· Teaching staff can refuse to accept assignments, which do not have a signed acknowledgement of the University’s policy on plagiarism.
Grades for your performance in this course will be awarded in accordance with the following scheme:
M10 (Coursework Mark Scheme) Grade Mark Description FNS Fail No Submission F 1-49 Fail P 50-64 Pass C 65-74 Credit D 75-84 Distinction HD 85-100 High Distinction CN Continuing NFE No Formal Examination RP Result Pending
Further details of the grades/results can be obtained from Examinations.
Grade Descriptors are available which provide a general guide to the standard of work that is expected at each grade level. More information at Assessment for Coursework Programs.
Final results for this course will be made available through Access Adelaide.
The University places a high priority on approaches to learning and teaching that enhance the student experience. Feedback is sought from students in a variety of ways including on-going engagement with staff, the use of online discussion boards and the use of Student Experience of Learning and Teaching (SELT) surveys as well as GOS surveys and Program reviews.
SELTs are an important source of information to inform individual teaching practice, decisions about teaching duties, and course and program curriculum design. They enable the University to assess how effectively its learning environments and teaching practices facilitate student engagement and learning outcomes. Under the current SELT Policy (http://www.adelaide.edu.au/policies/101/) course SELTs are mandated and must be conducted at the conclusion of each term/semester/trimester for every course offering. Feedback on issues raised through course SELT surveys is made available to enrolled students through various resources (e.g. MyUni). In addition aggregated course SELT data is available.
- Academic Support with Maths
- Academic Support with writing and speaking skills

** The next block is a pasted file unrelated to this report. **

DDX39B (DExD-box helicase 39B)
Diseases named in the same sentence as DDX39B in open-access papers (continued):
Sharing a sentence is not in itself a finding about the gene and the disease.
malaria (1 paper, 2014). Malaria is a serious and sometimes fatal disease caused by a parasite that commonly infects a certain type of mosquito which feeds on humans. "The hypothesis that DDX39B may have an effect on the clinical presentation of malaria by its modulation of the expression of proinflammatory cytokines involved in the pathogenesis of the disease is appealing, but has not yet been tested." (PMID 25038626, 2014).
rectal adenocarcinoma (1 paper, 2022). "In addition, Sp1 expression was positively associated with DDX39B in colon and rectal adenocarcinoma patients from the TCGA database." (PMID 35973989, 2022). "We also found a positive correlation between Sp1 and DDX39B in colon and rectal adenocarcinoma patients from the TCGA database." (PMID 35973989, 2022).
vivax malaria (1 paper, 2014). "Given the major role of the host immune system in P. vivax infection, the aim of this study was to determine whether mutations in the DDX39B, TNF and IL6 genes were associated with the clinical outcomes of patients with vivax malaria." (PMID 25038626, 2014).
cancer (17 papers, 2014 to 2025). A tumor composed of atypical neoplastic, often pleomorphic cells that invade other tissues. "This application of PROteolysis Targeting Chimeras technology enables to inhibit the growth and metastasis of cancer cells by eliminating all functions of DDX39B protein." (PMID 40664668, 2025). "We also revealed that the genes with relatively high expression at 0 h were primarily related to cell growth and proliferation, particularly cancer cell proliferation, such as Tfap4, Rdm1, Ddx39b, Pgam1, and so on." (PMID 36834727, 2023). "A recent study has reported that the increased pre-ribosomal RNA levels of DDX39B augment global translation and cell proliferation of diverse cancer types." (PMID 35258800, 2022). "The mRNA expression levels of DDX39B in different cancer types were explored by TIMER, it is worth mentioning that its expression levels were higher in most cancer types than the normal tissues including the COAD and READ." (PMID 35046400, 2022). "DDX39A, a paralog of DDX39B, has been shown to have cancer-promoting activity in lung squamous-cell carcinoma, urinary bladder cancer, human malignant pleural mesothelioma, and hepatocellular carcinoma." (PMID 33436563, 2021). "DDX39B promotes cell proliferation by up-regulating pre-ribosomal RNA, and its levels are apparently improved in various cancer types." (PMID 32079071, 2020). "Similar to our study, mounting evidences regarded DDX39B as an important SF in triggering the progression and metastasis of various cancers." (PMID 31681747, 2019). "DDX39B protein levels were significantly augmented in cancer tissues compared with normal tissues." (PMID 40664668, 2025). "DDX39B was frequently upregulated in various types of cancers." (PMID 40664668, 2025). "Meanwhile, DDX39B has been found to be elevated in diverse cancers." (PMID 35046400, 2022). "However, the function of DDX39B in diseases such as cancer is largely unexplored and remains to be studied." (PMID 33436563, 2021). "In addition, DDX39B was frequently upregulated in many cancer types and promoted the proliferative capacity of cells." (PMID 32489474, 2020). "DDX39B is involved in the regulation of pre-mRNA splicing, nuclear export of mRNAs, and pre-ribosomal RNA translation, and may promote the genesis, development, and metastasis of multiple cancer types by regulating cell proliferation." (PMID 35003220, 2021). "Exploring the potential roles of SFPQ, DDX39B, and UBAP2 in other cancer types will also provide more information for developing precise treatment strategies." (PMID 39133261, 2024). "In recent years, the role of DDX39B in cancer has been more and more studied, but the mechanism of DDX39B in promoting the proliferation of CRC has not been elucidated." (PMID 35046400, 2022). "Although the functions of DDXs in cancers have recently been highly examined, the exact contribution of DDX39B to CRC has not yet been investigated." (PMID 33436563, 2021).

- Student Life Counselling Support - Personal counselling for issues affecting study
- International Student Support
- AUU Student Care - Advocacy, confidential counselling, welfare support and advice
- Students with a Disability - Alternative academic arrangements
- Reasonable Adjustments to Teaching & Assessment for Students with a Disability Policy
- LinkedIn Learning
Policies & Guidelines
This section contains links to relevant assessment-related policies and guidelines - all university policies.
- Academic Credit Arrangement Policy
- Academic Honesty Policy
- Academic Progress by Coursework Students Policy
- Assessment for Coursework Programs
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- Coursework Academic Programs Policy
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- IT Acceptable Use and Security Policy
- Modified Arrangements for Coursework Assessment
- Student Experience of Learning and Teaching Policy
- Student Grievance Resolution Process
Students are reminded that in order to maintain the academic integrity of all programs and courses, the university has a zero-tolerance approach to students offering money or significant value goods or services to any staff member who is involved in their teaching or assessment. Students offering lecturers or tutors or professional staff anything more than a small token of appreciation is totally unacceptable, in any circumstances. Staff members are obliged to report all such incidents to their supervisor/manager, who will refer them for action under the university's student’s disciplinary procedures.